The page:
But we were, I don't want to say worried, but careful. We threw his tape on in the War Room, and it literally took two throws on his film to have us all convinced. It was a pretty cool story. He was so nonchalant. When we called him to tell him 'you should come out to LA' (for the show), he wasn't jumping for joy. I think in his heart-of-hearts, he knew he could play and wanted to show it.
When he came in, he had that infectious energy that you look for. He had a moxie you can't teach. You can coach up a lot of things, but you can't teach likability. He was able to get 24 other Alpha males to fall in love with him, and that's not easy to do.
Now, he's going to Vanderbilt on a visit, and a lot of other staffs have said they want to see his first three games. He'll do a great job. He's a baller.
LD: Texas commitment Connor Brewer was there and missed out on the Elite 11. Was he one of the guys who was pretty close? He had a great two-minute drill, based on the show.
YR: (Laughs) Yeah, he threw one pass for a touchdown, 80 yards or something like that. Connor is an amazing kid. I met him at USC, and I had read all about him, and he had an average workout. I pulled him aside afterward and talked to him for awhile and told him that I wanted to see him take take it over. Make this your high school field, and I want to see you own this place.
I talked to him throughout the summer, and he kept saying that he was going to show me. He said 'you're going to see me in a month, and I'm going to take it over.'
And he did that. He came out to Stanford and lit it up. He had one tough day where he make a couple of wrong reads in 7-on-7, and that was it. There were inches, maybe even millimeters of separation, not just between he and the top-11, but he and No. 5. Other than the first three guys (the MVPs of the camp), there wasn't much separation.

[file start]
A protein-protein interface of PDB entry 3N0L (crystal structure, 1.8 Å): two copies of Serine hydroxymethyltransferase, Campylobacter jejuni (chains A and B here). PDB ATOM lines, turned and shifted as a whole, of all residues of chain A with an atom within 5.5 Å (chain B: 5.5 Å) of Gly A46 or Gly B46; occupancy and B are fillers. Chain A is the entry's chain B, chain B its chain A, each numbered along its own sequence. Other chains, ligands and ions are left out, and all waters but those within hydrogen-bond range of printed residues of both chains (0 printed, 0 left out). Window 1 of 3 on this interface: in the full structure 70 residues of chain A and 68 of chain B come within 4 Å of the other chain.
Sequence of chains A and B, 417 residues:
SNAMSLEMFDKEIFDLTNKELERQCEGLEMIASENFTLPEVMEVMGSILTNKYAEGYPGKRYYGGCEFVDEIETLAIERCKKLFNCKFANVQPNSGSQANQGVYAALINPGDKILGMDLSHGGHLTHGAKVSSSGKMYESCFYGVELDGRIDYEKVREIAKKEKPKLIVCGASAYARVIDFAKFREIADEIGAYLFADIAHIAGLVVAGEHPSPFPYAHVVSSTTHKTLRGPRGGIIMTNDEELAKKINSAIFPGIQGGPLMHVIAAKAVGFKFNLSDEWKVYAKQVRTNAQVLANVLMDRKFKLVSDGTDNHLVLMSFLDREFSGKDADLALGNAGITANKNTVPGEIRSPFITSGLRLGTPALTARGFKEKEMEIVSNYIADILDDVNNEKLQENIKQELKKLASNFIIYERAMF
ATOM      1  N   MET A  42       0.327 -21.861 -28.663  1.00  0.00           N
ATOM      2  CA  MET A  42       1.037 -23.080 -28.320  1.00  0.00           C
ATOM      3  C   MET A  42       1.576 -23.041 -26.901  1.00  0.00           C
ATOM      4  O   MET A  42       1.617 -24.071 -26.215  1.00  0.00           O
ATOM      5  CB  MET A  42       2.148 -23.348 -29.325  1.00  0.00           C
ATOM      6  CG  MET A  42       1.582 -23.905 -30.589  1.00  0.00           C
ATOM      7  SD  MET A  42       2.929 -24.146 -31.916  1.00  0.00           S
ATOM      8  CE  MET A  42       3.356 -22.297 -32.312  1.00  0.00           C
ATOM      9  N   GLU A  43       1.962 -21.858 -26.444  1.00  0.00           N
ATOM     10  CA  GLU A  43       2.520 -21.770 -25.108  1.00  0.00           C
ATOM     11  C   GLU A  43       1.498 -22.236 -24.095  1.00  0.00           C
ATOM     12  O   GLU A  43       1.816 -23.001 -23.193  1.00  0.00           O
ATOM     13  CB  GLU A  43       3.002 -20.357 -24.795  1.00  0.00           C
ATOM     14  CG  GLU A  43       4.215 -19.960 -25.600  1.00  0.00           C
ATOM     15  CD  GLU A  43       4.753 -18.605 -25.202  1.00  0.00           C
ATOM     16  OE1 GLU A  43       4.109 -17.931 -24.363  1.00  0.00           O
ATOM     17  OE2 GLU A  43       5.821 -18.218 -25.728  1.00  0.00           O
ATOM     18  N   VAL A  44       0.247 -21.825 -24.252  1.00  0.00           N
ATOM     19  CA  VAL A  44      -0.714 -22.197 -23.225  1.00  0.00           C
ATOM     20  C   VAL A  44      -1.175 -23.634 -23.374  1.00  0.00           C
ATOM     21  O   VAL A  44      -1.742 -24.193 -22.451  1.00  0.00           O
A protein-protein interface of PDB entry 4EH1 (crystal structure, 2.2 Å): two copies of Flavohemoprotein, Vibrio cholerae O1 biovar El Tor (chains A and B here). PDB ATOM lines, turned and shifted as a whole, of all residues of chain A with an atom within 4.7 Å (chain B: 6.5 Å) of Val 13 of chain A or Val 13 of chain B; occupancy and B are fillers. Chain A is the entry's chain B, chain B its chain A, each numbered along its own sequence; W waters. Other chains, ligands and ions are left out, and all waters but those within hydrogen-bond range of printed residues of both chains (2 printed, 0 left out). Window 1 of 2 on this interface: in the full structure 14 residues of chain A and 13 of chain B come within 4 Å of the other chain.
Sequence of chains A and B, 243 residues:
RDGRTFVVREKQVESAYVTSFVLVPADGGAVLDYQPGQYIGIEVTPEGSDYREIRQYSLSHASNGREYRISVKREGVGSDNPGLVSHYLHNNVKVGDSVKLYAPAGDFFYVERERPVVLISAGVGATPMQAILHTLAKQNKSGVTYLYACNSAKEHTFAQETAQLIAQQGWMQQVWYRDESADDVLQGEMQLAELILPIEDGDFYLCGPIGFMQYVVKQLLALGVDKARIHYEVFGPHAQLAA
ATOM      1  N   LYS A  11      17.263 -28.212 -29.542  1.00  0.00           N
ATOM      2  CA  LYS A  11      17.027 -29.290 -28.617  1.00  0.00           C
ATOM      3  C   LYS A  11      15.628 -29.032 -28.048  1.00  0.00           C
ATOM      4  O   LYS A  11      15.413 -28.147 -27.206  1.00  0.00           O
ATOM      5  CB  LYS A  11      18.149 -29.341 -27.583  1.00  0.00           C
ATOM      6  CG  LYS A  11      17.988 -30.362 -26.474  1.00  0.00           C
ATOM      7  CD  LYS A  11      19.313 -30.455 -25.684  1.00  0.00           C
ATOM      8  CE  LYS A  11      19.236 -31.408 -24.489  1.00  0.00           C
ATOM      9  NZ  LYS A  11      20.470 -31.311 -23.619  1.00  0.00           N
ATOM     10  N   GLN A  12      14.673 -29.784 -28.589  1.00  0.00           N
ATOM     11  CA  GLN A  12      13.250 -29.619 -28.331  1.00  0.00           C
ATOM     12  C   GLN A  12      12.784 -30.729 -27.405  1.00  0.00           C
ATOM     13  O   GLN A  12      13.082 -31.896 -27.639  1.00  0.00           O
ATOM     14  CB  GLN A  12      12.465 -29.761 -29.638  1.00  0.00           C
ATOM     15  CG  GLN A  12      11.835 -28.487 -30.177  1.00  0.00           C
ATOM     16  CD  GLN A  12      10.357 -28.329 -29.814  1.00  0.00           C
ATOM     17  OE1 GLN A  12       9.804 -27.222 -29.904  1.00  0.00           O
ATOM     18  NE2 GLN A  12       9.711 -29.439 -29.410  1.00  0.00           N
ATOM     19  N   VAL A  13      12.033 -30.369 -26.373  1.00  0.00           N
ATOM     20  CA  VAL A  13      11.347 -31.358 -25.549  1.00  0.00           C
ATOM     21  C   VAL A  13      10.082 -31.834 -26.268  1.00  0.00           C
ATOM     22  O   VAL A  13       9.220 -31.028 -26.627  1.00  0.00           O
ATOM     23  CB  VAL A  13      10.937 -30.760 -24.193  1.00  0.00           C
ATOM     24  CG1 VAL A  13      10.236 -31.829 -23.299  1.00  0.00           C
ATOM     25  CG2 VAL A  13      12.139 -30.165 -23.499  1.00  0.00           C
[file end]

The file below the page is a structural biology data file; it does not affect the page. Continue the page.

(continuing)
That's the thing at that position. You grade every throw, every route. And getting to know all the kids … you could see the pain in his eyes, you could see how badly he wanted it. I know that it will drive him, and I know he'll give me a call when he's starting at Texas and let me know that we missed on him. And that's great, and I look forward to it.
LD: Can you give us what your impression was of his play?
YR: "He's one of those guys that when you meet him, you think: oh, I thought he'd be bigger. Then you see a couple throws, and you think he's OK. But then you get to know him and see that he's a great leader and great kid. Then you see him take live reps and watch film on him. Then you hear that he's won two straight state titles. Then you hear that he comes from an athletic and competitive family. Then you meet the family. And once you've seen all of that, you know: this kid's a no-brainer.
He has so many positive things to him. He can make every throw. He can make the comeback, make the deep out and rip the post route. He can sit back and pick you apart with his second and third read. He can split the safeties. He can make all those special throws. You don't have to watch him that long to fall in love with him.
He's perfect. He's really perfect. I think a lot of times at quarterback, what you have are politicians playing the position. They might say the right things, might even do the right things. But they never really own those things, however they say it. But Connor speaks so genuinely. He has that truth to him that you can't help but believe him, and believe in him.
After being able to sit down with his parents, you can really see where he gets it from. He's humble, prideful and respectful, and he's learning along the way.
It's important to say that he's a 17-year-old kid, not a 22-year-old Heisman candidate right now. But I think it's safe to say that he's taking the proper steps naturally to be one of the top quarterbacks in the nation when he gets to that stage.